Number of Americans without health insurance changes significantly


A new survey revealed that recent gains in the number of U.S. adults with health insurance are beginning to erode, with approximately 2 million more people reporting being uninsured this year.

The findings highlight the critical need for Congress to address the unresolved debate over Republican proposals to repeal and replace Obamacare.

Published Monday, the Gallup-Sharecare Well-Being Index found that the uninsured rate among U.S. adults was 11.7 percent in the second quarter of this year, compared with a record low of 10.9 percent at the end of 2016. Analysts noted that the change was small, but statistically significant.

Although Obamacare has remained politically divisive, it was successful in pushing the uninsured rate to historic lows as approximately 20 million people gained coverage.

An analysis of the Senate Republican’s healthcare legislation by the Congressional Budget Office calculated that an estimated 22 million more people would become uninsured under the GOP plan.

According to an Associated Press report, “McConnell has been considering easing some of the bill’s Medicaid cuts, beefing up health care tax credits to help people buy private insurance and adding billions of dollars to counter the opioid epidemic. That might comfort GOP moderates. To placate conservatives, McConnell is weighing demands to make it easier for insurers to offer skimpier policies.”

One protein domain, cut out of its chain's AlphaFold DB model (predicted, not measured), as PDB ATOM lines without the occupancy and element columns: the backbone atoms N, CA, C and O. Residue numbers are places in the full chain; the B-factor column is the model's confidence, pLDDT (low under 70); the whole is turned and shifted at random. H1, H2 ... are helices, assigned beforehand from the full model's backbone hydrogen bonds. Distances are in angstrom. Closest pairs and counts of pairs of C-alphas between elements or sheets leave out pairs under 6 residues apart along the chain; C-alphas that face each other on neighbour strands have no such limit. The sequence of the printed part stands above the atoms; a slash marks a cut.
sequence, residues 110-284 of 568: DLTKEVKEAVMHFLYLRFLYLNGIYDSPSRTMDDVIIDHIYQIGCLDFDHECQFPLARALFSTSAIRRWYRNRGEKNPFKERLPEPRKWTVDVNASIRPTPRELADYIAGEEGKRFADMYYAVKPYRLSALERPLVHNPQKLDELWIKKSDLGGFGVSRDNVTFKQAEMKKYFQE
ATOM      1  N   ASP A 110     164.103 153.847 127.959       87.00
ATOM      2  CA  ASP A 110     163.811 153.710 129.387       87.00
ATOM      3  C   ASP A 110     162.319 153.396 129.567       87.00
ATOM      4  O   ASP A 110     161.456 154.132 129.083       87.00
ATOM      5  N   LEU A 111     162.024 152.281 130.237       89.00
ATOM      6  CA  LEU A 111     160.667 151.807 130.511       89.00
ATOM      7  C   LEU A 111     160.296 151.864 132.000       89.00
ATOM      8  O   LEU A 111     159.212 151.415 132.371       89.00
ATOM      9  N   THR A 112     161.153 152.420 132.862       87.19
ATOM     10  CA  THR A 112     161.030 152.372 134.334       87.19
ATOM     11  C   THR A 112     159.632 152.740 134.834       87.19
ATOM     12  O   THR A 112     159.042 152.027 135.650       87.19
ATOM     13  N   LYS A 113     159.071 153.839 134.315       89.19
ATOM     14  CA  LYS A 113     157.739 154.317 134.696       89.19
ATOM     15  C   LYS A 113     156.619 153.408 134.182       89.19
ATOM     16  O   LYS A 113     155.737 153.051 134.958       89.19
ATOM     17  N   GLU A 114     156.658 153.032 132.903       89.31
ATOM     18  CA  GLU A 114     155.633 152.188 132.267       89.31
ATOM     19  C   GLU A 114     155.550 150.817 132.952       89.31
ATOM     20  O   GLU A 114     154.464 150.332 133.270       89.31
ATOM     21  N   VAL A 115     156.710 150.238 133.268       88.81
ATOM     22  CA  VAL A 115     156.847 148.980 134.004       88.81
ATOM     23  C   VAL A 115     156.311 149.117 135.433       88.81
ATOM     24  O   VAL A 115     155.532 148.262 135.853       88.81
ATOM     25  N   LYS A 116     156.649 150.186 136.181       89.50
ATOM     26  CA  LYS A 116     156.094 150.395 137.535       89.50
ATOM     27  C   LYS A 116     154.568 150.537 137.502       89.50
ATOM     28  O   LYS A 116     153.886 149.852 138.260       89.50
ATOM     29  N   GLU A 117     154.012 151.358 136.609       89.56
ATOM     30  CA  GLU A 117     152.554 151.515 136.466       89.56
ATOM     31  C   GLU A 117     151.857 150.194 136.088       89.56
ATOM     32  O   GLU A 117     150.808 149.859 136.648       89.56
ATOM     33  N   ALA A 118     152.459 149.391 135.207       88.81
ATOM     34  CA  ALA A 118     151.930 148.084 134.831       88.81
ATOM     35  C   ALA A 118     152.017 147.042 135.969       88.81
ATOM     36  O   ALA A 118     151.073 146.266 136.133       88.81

The Gallup-Sharecare Index found that the number of uninsured was rising, with losses concentrated among younger adults and people buying their own health insurance policies. The loss might be attributable to rising premiums and dwindling choices in the insurance markets under Obamacare.

Gallup-Sharecare revealed that the uninsured rate rose by 1.9 percent among adults aged 18-25 since the end of 2016, and 1.5 percent among those aged 26-34.

The Gallup-Sharecare survey results were based on telephone interviews of approximately 500 people per day, conducted April 1-June 30, with a random sample of 45,087 adults, aged 18 and older. Survey participants were from all 50 U.S. states and Washington, D.C. The margin of error is plus or minus 1 percent.

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